The prisoners recruited to the Wagner Group, who died in the fighting in Ukraine, return in coffins to their towns and villages. Local communities have a divided attitude towards the dead criminals, whom Kremlin propaganda tries to present as defenders of the homeland. The memory of many crimes committed by them is still alive among some residents. On the other hand, there are many people who repeat the narrative of the Russian authorities. Yevgeny Prigozhin himself sometimes reacts to the complaints of the families of the fallen against the administration’s refusal of military honors.
Russia loses in battle Ukraine not only equipment, but above all military personnel. Last September Vladimir Putin announced partial mobilization, but many experts pointed out that the authorities also introduced the so-called silent mobilization without making it public.
Repeatedly, the free media also reported that convicts were recruited for the fights. The first reports of the recruitment of prisoners by the mercenary Wagner Group appeared in the summer of last year. At that time, independent Russian media reported that the owner of this private army, Yevgeny Prigozhin, personally came to penal colonies, offering convicts a pardon and money in exchange for participation in fighting in Ukraine. The number of prisoners who joined the Prigozhin formation is not officially known. Olga Romanowa, head of the Sitting Ruthenia Foundation, which provides legal support to prisoners and their families, estimated in February this year that it probably reached 50,000.
He burned his sister and mother alive. After the fighting in Bachmut, he rested in the “Alley of Heroes”
When mercenaries die, their corpses are brought back to the villages and towns they came from. Then there is a division among the inhabitants. Some want to treat the criminal killed in the brutal invasion of Ukraine as a hero. Others are indignant because they do not forget the acts for which he was convicted.
The New York Times reported several stories from a few small Russian communities that show this rift.
32-year-old Roman Lazaruk was buried in February this year in the “Aleja Bohaterów” in his town. It is located in the south-western part of the country, in the Rostov region.
He died in Battle of Bakhmut in the Donetsk region of Ukraine. Due to his criminal past, the choice of his burial place caused indignation among some residents. Lazaruk was convicted of burning his mother and sister alive in 2014.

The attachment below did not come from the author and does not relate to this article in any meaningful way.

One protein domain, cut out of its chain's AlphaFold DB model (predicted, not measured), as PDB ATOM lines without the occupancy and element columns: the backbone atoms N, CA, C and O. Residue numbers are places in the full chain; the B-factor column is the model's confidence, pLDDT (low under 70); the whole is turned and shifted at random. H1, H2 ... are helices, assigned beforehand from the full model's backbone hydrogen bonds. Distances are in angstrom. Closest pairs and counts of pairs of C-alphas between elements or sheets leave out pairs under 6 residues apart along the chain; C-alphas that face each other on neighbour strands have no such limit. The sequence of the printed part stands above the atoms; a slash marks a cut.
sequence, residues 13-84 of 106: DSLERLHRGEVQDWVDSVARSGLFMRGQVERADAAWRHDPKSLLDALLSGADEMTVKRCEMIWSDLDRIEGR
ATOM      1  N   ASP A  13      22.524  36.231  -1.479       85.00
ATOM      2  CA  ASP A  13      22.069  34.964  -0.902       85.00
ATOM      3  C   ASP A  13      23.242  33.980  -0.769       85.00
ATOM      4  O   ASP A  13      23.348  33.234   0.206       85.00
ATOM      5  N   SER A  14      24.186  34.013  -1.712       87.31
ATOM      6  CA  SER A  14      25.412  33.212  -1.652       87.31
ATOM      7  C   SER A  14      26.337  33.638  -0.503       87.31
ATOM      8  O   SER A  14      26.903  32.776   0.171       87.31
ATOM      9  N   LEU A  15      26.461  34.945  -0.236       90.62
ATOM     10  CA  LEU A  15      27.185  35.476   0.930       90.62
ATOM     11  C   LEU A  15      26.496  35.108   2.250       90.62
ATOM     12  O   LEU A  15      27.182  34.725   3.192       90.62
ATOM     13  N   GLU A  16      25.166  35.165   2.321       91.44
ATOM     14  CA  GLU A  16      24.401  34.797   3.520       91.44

His sister’s former classmate criticized the burial of the man and other fallen convicts in a cemetery once reserved for World War II soldiers. “What did this Lazaruk or other guys do?” she asked in an interview with a local newspaper. “They killed, they stole, they stabbed, they raped, they went to jail and they went out to kill. Who are these heroes?” she added.
Kremlin propaganda and teaching children about “heroes of modern Russia”
The decision to recruit prisoners in penal colonies allowed Moscow to fill the gaps in the ranks of the army, but also caused some Russians to get offended. Last autumn, the Russian State Duma (parliament) passed a law officially allowing conscription of people convicted of serious crimes into the army.
Both the Kremlin’s propaganda machine and Prigozhin tried to portray all those killed as heroes fighting for their homeland, no matter how brutal and cruel their stories were.
In Russian schools, new lessons of patriotic education taught about “heroes of modern Russia”, and plaques hung on the walls of some schools commemorate the prisoners who died in Ukraine.
The clash of this narrative with the memory of the real past of the punished is particularly visible in small towns and villages. Residents remember the chilling details of the crimes committed by those who were later recruited from prison to fight.
“They know who the criminal is, who is a threat to the community, and they want to protect their daily lives,” said Greg Yudin, a Russian professor of political philosophy and research at Princeton University. “It’s a kind of moral protection for their community,” he added.